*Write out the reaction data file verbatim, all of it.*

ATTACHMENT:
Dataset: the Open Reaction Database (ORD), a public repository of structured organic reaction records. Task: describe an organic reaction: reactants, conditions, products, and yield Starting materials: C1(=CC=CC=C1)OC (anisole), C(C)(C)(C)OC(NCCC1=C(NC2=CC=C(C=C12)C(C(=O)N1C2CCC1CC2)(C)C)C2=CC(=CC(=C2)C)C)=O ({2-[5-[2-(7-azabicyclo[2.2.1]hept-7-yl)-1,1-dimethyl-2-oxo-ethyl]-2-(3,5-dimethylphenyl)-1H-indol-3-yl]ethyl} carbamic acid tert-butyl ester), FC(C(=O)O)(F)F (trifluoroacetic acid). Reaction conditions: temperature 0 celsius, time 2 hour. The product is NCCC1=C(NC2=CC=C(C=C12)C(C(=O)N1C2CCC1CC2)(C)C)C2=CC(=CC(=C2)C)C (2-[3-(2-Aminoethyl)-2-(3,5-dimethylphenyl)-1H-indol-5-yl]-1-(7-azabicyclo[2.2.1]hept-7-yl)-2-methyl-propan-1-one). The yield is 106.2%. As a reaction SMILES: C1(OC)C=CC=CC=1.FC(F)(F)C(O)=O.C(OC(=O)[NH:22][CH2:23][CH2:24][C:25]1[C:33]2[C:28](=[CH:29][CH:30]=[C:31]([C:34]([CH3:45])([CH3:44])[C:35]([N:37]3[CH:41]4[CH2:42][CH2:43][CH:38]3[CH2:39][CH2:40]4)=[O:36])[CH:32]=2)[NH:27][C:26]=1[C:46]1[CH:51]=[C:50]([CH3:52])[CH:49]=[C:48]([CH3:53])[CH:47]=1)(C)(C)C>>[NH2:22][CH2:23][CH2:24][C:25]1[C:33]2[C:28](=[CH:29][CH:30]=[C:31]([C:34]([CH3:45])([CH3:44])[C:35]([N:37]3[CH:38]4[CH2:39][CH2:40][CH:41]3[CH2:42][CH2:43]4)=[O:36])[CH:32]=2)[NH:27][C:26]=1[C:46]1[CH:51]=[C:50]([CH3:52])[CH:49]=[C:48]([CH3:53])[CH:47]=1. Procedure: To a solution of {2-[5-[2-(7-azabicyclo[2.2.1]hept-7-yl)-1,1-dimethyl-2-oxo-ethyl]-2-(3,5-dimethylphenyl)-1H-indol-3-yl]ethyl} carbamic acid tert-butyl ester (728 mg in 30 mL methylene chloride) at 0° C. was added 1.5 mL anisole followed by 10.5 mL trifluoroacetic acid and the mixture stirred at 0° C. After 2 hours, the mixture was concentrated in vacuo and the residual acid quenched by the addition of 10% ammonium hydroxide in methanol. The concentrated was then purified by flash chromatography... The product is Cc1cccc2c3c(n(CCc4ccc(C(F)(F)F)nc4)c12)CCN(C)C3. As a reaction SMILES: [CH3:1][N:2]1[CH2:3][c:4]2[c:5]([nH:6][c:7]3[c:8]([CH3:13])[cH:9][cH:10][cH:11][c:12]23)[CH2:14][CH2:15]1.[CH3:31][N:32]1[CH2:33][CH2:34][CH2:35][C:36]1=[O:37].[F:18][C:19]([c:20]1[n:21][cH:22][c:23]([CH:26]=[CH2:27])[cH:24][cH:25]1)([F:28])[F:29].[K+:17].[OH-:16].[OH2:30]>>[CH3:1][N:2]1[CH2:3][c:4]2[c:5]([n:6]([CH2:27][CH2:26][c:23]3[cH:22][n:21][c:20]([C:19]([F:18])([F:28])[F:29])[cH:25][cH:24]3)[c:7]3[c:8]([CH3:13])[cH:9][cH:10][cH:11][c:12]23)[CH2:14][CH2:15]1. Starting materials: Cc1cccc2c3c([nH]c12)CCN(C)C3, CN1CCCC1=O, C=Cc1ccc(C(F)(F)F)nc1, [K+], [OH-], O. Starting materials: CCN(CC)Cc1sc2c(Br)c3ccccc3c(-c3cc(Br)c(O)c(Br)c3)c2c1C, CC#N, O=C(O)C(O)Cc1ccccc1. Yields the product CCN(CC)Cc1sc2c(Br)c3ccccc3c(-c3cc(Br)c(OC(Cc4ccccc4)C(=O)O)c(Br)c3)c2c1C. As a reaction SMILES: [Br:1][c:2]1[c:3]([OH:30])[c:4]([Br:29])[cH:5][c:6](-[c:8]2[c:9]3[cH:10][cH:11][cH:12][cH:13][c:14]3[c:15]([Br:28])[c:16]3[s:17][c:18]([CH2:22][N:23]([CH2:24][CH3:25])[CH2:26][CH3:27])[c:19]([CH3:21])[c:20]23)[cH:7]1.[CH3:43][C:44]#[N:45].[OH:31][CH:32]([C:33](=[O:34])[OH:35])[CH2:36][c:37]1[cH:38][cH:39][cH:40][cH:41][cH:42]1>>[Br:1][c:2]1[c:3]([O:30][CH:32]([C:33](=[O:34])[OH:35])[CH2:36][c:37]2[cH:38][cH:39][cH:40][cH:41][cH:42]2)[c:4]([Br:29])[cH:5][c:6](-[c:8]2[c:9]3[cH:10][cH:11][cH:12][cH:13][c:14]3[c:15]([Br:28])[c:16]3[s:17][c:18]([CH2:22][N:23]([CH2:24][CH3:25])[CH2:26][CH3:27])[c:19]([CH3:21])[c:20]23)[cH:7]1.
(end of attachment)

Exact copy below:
Dataset: the Open Reaction Database (ORD), a public repository of structured organic reaction records. Task: describe an organic reaction: reactants, conditions, products, and yield Starting materials: C1(=CC=CC=C1)OC (anisole), C(C)(C)(C)OC(NCCC1=C(NC2=CC=C(C=C12)C(C(=O)N1C2CCC1CC2)(C)C)C2=CC(=CC(=C2)C)C)=O ({2-[5-[2-(7-azabicyclo[2.2.1]hept-7-yl)-1,1-dimethyl-2-oxo-ethyl]-2-(3,5-dimethylphenyl)-1H-indol-3-yl]ethyl} carbamic acid tert-butyl ester), FC(C(=O)O)(F)F (trifluoroacetic acid). Reaction conditions: temperature 0 celsius, time 2 hour. The product is NCCC1=C(NC2=CC=C(C=C12)C(C(=O)N1C2CCC1CC2)(C)C)C2=CC(=CC(=C2)C)C (2-[3-(2-Aminoethyl)-2-(3,5-dimethylphenyl)-1H-indol-5-yl]-1-(7-azabicyclo[2.2.1]hept-7-yl)-2-methyl-propan-1-one). The yield is 106.2%. As a reaction SMILES: C1(OC)C=CC=CC=1.FC(F)(F)C(O)=O.C(OC(=O)[NH:22][CH2:23][CH2:24][C:25]1[C:33]2[C:28](=[CH:29][CH:30]=[C:31]([C:34]([CH3:45])([CH3:44])[C:35]([N:37]3[CH:41]4[CH2:42][CH2:43][CH:38]3[CH2:39][CH2:40]4)=[O:36])[CH:32]=2)[NH:27][C:26]=1[C:46]1[CH:51]=[C:50]([CH3:52])[CH:49]=[C:48]([CH3:53])[CH:47]=1)(C)(C)C>>[NH2:22][CH2:23][CH2:24][C:25]1[C:33]2[C:28](=[CH:29][CH:30]=[C:31]([C:34]([CH3:45])([CH3:44])[C:35]([N:37]3[CH:38]4[CH2:39][CH2:40][CH:41]3[CH2:42][CH2:43]4)=[O:36])[CH:32]=2)[NH:27][C:26]=1[C:46]1[CH:51]=[C:50]([CH3:52])[CH:49]=[C:48]([CH3:53])[CH:47]=1. Procedure: To a solution of {2-[5-[2-(7-azabicyclo[2.2.1]hept-7-yl)-1,1-dimethyl-2-oxo-ethyl]-2-(3,5-dimethylphenyl)-1H-indol-3-yl]ethyl} carbamic acid tert-butyl ester (728 mg in 30 mL methylene chloride) at 0° C. was added 1.5 mL anisole followed by 10.5 mL trifluoroacetic acid and the mixture stirred at 0° C. After 2 hours, the mixture was concentrated in vacuo and the residual acid quenched by the addition of 10% ammonium hydroxide in methanol. The concentrated was then purified by flash chromatography... The product is Cc1cccc2c3c(n(CCc4ccc(C(F)(F)F)nc4)c12)CCN(C)C3. As a reaction SMILES: [CH3:1][N:2]1[CH2:3][c:4]2[c:5]([nH:6][c:7]3[c:8]([CH3:13])[cH:9][cH:10][cH:11][c:12]23)[CH2:14][CH2:15]1.[CH3:31][N:32]1[CH2:33][CH2:34][CH2:35][C:36]1=[O:37].[F:18][C:19]([c:20]1[n:21][cH:22][c:23]([CH:26]=[CH2:27])[cH:24][cH:25]1)([F:28])[F:29].[K+:17].[OH-:16].[OH2:30]>>[CH3:1][N:2]1[CH2:3][c:4]2[c:5]([n:6]([CH2:27][CH2:26][c:23]3[cH:22][n:21][c:20]([C:19]([F:18])([F:28])[F:29])[cH:25][cH:24]3)[c:7]3[c:8]([CH3:13])[cH:9][cH:10][cH:11][c:12]23)[CH2:14][CH2:15]1. Starting materials: Cc1cccc2c3c([nH]c12)CCN(C)C3, CN1CCCC1=O, C=Cc1ccc(C(F)(F)F)nc1, [K+], [OH-], O. Starting materials: CCN(CC)Cc1sc2c(Br)c3ccccc3c(-c3cc(Br)c(O)c(Br)c3)c2c1C, CC#N, O=C(O)C(O)Cc1ccccc1. Yields the product CCN(CC)Cc1sc2c(Br)c3ccccc3c(-c3cc(Br)c(OC(Cc4ccccc4)C(=O)O)c(Br)c3)c2c1C. As a reaction SMILES: [Br:1][c:2]1[c:3]([OH:30])[c:4]([Br:29])[cH:5][c:6](-[c:8]2[c:9]3[cH:10][cH:11][cH:12][cH:13][c:14]3[c:15]([Br:28])[c:16]3[s:17][c:18]([CH2:22][N:23]([CH2:24][CH3:25])[CH2:26][CH3:27])[c:19]([CH3:21])[c:20]23)[cH:7]1.[CH3:43][C:44]#[N:45].[OH:31][CH:32]([C:33](=[O:34])[OH:35])[CH2:36][c:37]1[cH:38][cH:39][cH:40][cH:41][cH:42]1>>[Br:1][c:2]1[c:3]([O:30][CH:32]([C:33](=[O:34])[OH:35])[CH2:36][c:37]2[cH:38][cH:39][cH:40][cH:41][cH:42]2)[c:4]([Br:29])[cH:5][c:6](-[c:8]2[c:9]3[cH:10][cH:11][cH:12][cH:13][c:14]3[c:15]([Br:28])[c:16]3[s:17][c:18]([CH2:22][N:23]([CH2:24][CH3:25])[CH2:26][CH3:27])[c:19]([CH3:21])[c:20]23)[cH:7]1.